Meet 'Chancellor Shark': Tracking Shortfin Makos to Save a Species

CORPUS CHRISTI, Texas – “Chancellor Shark,” named for Texas A&M University System Chancellor John Sharp, is the newest Shortfin Mako shark tagged by the Center for Sportfish Science and Conservation at the Harte Research institute for Gulf of Mexico Studies at Texas A&M University-Corpus Christi. 

Shortfin Makos were recently declared endangered by the International Union for the Conservation of Nature (IUCN) and added to its infamous red list of threatened plants and animals.

“While some indications show populations in the Gulf of Mexico are relatively robust based on our tracking data, these sharks are swimming thousands of miles and crossing international borders,” said Sportfish Center Director Dr. Greg Stunz. “This designation does warrant concern and underscores the need to study and better understand the migratory patterns of Shortfin Mako sharks as they travel into less regulated fisheries.” 

Chancellor Shark was caught by researchers off the Texas Coast in late February 2019 near a standing oil rig known to be a hangout for Mako sharks. A satellite wildlife tracking tag was attached to his dorsal fin that will send a signal each time he breaks the surface, allowing scientists to observe his migration through the Gulf of Mexico and possibly beyond in real time. His movements will also be broadcast on a digital map online powered by the wildlife tracking nonprofit OCEARCH, and ocean lovers can follow him and other tagged sharks as they migrate through the Gulf of Mexico at

Chancellor Shark is HRI’s youngest tagged Mako, measuring in at 6.3 feet and 135 pounds. That makes him of special interest to researchers because it’s rare to tag a male juvenile shark. Adult female Mako sharks tagged by the Sportfish Center have largely hung around the Gulf of Mexico, while several of the male sharks have undertaken long migrations to far-flung coasts. 

Pico, a male Shortfin Mako tagged by the Sportfish Center last year, astonished scientists when he suddenly undertook a migration of thousands of miles from the Western Gulf of Mexico, around the tip of Florida and up the Atlantic Coast. Pico spent the fall and winter off the coast of New England before taking the long journey home. These patterns lead some scientists to believe the Gulf may actually be a breeding ground for these vulnerable Mako sharks, and scientists are excited to observe the movements of Chancellor Shark to see how they’ll fit the puzzle.

Scientists still have a lot to learn about sharks’ day-to-day lives in the Gulf of Mexico, and this is especially true of the Shortfin Mako, whose speed and lengthy migration paths make them a challenge to study. Mako sharks can reach speeds of up to 60 mph and are one of the fastest fish in the ocean — just one month after being tagged, Chancellor Shark had already done a loop around the Western Gulf, clocking more than 718 miles of travel.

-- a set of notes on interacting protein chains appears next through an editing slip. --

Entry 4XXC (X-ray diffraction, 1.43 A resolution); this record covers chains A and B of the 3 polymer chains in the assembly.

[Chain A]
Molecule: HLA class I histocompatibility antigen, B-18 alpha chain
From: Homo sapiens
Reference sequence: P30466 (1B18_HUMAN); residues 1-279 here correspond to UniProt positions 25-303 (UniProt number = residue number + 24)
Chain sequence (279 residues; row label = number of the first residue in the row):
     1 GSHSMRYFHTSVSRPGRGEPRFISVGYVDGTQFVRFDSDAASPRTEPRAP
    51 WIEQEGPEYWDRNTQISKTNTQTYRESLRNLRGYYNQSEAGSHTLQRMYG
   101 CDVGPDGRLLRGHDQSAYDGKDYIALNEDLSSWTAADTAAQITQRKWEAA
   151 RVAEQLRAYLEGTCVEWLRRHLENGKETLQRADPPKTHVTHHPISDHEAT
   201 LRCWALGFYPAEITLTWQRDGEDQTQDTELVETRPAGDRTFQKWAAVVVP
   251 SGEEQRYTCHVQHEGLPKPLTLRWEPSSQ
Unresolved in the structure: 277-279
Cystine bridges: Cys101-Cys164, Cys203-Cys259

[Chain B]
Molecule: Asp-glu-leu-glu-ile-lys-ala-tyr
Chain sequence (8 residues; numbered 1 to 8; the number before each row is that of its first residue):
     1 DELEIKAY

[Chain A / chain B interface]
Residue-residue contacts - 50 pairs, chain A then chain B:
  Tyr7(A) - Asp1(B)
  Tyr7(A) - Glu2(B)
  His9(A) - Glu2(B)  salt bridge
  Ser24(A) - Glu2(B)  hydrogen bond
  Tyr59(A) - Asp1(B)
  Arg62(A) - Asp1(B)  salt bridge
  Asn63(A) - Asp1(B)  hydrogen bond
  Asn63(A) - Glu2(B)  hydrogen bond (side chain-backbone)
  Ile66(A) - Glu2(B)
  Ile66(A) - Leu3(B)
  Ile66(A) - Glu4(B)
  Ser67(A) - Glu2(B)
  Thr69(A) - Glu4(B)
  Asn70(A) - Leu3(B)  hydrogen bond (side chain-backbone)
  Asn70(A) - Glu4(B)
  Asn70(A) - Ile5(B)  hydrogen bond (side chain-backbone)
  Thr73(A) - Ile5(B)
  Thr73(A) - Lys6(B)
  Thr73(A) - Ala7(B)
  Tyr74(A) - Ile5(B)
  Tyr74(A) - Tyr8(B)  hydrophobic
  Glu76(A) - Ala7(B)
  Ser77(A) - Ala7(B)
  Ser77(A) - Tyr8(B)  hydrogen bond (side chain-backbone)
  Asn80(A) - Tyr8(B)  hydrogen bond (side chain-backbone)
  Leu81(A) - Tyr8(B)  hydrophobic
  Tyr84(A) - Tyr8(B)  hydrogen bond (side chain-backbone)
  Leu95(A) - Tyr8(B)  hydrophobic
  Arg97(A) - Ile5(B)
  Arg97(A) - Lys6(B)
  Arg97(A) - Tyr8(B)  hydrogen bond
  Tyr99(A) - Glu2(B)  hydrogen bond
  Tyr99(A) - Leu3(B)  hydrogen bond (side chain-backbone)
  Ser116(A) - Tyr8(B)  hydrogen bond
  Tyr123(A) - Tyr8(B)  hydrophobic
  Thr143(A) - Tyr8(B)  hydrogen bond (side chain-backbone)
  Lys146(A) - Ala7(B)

“In order for these sharks to recover, they have to be protected globally,” said Kesley Gibson, a doctoral student studying under Stunz in HRI’s Fisheries and Ocean Health Lab. One of the researchers who tagged Chancellor Shark, Gibson’s dissertation focuses on the migratory paths of Shortfin Mako sharks.

 The Sportfish Center’s shark tagging and tracking program, run out of Texas A&M University-Corpus Christi, is the largest in the western Gulf of Mexico, and has tagged almost 6,000 sharks in an effort to better understand the migratory patterns and habitat of these threatened but charismatic predators. Learn more by visiting the Sportfish Center’s website,

Shark Name: Chancellor Shark

Tag ID: 151431

Species: Shortfin Mako Shark

Gender: Male

Stage of Life: Immature

Length: 6.3 ft (1.94 m)

Weight: est. 135 lb

Tag Date: 2/28/2019

Tag Time: 3:23 pm (CDT)

Tag Location: BA-A-133ST, Gulf of Mexico


Description: Chancellor Shark is a Shortfin Mako shark tagged during a research expedition by scientists with the Harte Research Institute’s Center for Sportfish Science and Conservation at Texas A&M University–Corpus Christi. “Chancellor John Shark” is named after the Chancellor of the Texas A&M University System, John Sharp. The Texas A&M University System is one of the largest higher education systems in the nation and comprised of 11 universities and 7 state agencies. Mako sharks are one of the fastest swimming fish in the ocean and are known to make large-scale movements. Tracking sharks like Chancellor Shark will inform scientists about their migration patterns and habitat use in the Gulf of Mexico, helping to promote the conservation of these majestic apex predators.